OM in the News: Doctors Reveal They Can 3-D Print Body Parts
Using a sophisticated, custom-designed 3-D printer, regenerative medicine scientists at Wake Forest Medical Center have proved that it is feasible to print living tissue structures to replace injured or diseased tissue in patients. The scientists said they printed ear, bone and muscle structures, reports Fortune (Feb. 16, 2016). When implanted in animals, the structures matured into functional tissue and developed a system of blood vessels. Most importantly, these early results indicate that the structures have the right size, strength and function for use in humans.
“This novel tissue and organ printer is an important advance in our quest to make replacement tissue for patients,” said the team’s director. “It can fabricate stable, human-scale tissue of any shape. This technology could potentially be used to print living tissue and organ structures for surgical implantation.” The school aims to implant bioprinted muscle, cartilage and bone in patients in the future.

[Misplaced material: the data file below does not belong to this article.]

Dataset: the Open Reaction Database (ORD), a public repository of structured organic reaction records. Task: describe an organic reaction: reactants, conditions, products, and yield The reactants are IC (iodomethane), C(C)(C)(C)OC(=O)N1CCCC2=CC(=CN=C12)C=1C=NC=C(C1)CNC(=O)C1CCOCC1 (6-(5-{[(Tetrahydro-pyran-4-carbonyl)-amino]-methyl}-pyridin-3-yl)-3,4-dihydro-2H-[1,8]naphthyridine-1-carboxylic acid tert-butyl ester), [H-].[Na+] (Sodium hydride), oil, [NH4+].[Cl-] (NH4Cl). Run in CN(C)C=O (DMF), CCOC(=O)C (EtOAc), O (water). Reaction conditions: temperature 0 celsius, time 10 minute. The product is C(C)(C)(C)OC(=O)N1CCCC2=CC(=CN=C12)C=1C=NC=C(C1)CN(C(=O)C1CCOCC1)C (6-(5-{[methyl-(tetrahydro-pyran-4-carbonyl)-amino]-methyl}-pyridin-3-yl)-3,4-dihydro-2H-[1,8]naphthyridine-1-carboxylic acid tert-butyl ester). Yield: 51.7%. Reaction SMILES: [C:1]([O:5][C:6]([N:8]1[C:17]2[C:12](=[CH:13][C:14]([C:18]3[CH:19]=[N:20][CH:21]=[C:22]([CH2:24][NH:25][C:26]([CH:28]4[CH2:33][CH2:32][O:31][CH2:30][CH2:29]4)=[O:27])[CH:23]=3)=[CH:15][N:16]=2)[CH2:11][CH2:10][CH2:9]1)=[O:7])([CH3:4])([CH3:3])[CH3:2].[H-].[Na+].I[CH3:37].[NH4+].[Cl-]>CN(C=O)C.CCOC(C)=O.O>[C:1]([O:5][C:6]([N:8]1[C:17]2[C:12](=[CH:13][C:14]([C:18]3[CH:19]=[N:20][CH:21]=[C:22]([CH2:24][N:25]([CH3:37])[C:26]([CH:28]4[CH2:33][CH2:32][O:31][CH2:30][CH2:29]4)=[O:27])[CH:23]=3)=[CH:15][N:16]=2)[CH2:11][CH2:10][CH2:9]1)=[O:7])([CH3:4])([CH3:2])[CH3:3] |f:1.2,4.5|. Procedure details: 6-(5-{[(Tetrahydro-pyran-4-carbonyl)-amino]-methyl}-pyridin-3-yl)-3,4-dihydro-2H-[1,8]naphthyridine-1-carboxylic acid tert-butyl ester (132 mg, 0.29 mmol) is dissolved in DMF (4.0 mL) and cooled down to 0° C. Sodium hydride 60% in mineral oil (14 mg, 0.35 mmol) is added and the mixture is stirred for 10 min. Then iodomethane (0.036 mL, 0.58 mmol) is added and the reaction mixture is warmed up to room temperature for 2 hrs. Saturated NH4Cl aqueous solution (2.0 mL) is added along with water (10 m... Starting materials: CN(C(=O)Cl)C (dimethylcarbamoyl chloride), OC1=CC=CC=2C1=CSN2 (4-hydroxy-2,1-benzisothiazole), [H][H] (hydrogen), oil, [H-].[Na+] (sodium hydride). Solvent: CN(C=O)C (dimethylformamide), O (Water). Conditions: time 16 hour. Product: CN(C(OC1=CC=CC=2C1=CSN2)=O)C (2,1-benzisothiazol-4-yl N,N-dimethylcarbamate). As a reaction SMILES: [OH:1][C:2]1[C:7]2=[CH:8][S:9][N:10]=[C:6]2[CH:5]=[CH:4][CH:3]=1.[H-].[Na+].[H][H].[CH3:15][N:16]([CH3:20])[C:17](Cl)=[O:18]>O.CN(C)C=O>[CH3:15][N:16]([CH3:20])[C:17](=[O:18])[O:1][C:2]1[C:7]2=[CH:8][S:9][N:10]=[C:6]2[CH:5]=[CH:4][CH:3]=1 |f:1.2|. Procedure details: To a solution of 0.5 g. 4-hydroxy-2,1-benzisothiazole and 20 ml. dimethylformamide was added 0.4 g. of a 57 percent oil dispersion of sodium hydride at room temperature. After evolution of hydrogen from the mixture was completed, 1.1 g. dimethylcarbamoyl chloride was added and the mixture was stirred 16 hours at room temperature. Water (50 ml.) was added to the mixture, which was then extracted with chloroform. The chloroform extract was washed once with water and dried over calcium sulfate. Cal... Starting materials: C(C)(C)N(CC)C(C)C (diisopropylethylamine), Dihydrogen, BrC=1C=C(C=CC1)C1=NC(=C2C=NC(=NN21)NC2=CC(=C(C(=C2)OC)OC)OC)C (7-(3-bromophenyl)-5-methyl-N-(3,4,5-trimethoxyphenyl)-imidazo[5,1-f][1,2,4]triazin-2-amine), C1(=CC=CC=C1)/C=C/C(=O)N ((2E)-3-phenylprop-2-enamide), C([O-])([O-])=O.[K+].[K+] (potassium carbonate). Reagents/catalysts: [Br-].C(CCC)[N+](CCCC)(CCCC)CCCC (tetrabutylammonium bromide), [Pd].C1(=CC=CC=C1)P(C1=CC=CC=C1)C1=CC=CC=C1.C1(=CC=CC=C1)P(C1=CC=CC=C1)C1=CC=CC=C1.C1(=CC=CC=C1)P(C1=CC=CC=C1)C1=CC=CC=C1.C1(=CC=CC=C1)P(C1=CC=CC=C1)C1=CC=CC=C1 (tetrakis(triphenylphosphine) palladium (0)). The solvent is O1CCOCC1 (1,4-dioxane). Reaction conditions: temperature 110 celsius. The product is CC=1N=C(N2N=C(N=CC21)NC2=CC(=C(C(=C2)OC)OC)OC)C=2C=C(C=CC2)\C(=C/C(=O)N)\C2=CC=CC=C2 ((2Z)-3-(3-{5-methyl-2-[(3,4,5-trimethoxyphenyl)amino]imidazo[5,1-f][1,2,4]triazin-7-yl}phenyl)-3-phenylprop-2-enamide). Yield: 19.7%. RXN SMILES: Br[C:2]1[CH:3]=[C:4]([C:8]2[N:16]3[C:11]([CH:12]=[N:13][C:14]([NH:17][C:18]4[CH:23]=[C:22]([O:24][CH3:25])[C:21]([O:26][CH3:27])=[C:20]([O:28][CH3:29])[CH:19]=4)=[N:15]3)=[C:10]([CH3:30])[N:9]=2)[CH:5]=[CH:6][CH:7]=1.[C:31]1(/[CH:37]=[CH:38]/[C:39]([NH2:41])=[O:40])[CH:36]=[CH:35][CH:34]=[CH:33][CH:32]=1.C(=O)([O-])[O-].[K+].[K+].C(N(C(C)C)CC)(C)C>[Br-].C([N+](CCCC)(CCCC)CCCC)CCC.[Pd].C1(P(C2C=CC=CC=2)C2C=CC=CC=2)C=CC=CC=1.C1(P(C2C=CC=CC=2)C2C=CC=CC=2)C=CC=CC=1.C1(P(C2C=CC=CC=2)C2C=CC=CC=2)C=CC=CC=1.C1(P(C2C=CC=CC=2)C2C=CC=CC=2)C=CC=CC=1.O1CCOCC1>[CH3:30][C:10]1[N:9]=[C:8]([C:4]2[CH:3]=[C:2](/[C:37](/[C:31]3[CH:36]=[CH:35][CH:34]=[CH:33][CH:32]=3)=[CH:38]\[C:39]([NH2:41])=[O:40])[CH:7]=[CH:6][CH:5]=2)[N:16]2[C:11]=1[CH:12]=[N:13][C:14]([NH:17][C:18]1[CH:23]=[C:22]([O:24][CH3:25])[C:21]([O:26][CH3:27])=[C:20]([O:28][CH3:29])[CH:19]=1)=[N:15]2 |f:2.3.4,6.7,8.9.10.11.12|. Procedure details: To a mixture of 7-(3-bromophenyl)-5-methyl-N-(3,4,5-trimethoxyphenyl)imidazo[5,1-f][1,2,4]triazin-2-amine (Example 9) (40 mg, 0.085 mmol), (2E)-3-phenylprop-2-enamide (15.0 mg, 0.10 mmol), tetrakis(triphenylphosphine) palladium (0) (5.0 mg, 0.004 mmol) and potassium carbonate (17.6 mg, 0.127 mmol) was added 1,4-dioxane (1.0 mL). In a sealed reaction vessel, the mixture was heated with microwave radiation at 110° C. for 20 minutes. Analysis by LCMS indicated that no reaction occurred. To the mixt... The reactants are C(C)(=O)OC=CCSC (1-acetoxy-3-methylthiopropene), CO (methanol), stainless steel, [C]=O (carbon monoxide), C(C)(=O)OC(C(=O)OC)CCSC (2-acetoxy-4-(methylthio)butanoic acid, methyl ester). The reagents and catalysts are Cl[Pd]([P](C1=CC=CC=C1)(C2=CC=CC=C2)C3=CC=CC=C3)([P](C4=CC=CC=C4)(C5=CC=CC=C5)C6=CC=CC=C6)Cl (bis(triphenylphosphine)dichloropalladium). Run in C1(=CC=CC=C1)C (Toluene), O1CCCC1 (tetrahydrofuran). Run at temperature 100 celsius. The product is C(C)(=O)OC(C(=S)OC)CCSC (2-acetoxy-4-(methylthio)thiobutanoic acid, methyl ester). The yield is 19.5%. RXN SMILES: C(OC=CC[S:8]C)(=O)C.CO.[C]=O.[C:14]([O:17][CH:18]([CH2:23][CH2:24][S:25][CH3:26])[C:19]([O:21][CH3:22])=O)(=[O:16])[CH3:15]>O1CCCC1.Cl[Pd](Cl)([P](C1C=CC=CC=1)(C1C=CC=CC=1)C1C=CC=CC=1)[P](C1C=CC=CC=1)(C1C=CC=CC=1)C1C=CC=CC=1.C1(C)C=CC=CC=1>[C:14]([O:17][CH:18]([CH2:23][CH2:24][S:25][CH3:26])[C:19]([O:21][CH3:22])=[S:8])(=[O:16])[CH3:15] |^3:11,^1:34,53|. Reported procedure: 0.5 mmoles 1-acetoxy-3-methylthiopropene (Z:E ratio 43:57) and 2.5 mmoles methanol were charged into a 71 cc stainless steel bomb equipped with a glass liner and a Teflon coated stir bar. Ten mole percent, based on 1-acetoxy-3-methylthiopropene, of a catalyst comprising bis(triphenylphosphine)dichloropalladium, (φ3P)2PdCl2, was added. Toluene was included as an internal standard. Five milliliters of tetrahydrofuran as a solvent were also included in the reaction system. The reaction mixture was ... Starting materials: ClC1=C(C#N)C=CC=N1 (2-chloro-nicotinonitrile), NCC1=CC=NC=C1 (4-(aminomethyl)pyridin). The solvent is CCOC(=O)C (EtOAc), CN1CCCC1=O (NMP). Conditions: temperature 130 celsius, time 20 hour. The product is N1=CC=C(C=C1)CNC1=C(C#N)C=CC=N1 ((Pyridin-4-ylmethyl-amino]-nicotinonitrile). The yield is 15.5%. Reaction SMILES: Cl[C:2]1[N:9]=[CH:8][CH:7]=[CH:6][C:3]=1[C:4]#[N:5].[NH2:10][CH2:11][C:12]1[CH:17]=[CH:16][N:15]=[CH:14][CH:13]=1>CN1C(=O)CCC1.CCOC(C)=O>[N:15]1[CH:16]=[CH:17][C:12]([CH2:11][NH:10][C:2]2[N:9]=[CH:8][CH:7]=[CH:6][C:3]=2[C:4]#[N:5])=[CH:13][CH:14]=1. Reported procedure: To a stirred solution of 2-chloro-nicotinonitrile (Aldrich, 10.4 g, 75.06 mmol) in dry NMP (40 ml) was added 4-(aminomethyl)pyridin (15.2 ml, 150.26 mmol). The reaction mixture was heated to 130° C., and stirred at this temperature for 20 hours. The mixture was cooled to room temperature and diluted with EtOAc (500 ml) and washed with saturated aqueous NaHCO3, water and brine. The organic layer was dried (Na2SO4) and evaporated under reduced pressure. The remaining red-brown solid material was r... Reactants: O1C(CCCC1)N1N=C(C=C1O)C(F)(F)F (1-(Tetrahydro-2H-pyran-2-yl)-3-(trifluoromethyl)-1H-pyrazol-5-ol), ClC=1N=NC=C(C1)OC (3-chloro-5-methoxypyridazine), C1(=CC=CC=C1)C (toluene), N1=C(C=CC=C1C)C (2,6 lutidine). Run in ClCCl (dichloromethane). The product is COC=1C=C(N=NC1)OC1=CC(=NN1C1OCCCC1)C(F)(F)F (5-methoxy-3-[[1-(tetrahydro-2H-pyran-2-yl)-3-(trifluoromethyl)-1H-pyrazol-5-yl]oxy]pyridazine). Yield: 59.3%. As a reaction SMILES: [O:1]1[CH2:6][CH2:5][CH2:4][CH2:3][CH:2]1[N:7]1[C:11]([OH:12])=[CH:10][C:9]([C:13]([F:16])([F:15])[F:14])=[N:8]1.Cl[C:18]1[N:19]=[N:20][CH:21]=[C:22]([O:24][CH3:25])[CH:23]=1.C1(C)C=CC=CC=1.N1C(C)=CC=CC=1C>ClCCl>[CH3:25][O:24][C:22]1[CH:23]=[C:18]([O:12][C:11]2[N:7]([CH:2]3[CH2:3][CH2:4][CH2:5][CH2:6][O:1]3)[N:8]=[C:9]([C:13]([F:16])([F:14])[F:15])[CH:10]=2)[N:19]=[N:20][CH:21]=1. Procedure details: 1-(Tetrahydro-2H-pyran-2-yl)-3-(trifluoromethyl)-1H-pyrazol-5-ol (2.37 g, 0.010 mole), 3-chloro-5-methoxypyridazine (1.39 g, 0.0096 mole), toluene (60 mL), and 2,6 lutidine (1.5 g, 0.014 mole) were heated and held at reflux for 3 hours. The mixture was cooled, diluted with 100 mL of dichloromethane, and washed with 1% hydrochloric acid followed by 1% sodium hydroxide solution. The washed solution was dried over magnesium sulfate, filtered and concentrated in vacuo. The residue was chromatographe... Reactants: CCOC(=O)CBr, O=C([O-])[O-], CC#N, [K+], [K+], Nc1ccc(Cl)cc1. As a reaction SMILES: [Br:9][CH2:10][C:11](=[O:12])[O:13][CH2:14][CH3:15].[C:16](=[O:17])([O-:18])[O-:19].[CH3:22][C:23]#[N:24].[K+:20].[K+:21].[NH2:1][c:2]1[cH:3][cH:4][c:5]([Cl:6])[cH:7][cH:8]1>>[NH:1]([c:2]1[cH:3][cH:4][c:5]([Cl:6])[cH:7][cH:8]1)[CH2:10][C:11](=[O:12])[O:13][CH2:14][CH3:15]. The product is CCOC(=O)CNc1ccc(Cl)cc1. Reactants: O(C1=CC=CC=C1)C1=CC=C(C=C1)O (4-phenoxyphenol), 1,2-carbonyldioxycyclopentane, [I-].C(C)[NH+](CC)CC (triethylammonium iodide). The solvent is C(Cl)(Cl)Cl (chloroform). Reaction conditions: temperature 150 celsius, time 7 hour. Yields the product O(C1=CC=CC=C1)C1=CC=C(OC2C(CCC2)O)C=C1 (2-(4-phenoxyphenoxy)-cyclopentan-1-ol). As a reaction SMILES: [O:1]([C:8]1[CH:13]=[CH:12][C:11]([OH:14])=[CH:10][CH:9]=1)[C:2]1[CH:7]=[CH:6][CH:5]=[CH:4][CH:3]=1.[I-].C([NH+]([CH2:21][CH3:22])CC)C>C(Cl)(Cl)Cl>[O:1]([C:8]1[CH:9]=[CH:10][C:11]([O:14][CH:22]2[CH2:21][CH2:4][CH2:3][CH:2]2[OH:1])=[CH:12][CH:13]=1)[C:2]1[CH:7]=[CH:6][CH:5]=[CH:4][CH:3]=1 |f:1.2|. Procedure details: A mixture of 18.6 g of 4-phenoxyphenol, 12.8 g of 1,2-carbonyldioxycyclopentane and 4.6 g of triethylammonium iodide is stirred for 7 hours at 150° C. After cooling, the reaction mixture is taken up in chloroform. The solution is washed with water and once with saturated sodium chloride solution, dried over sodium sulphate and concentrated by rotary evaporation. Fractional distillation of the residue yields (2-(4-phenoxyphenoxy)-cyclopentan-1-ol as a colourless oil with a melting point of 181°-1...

Tissue engineering is a science that aims to grow replacement tissues and organs in the laboratory to help solve the shortage of donated tissue available for transplants. The precision of 3-D printing makes it a promising method for replicating the body’s complex tissues and organs. To demonstrate the printing system can generate organized soft tissue structures, printed muscle tissue was implanted in rats. After 2 weeks, the muscle became vascularized and induced nerve formation. And, to show that construction of a human-sized bone structure, jaw bone fragments were printed using human stem cells. The printed segments of skull bone were implanted in rats. After 5 months, the bioprinted structures had formed vascularized bone tissue.
Classroom discussion questions:
- Why is this an important advance?
- Where else in OM are 3-D printers being used to help society?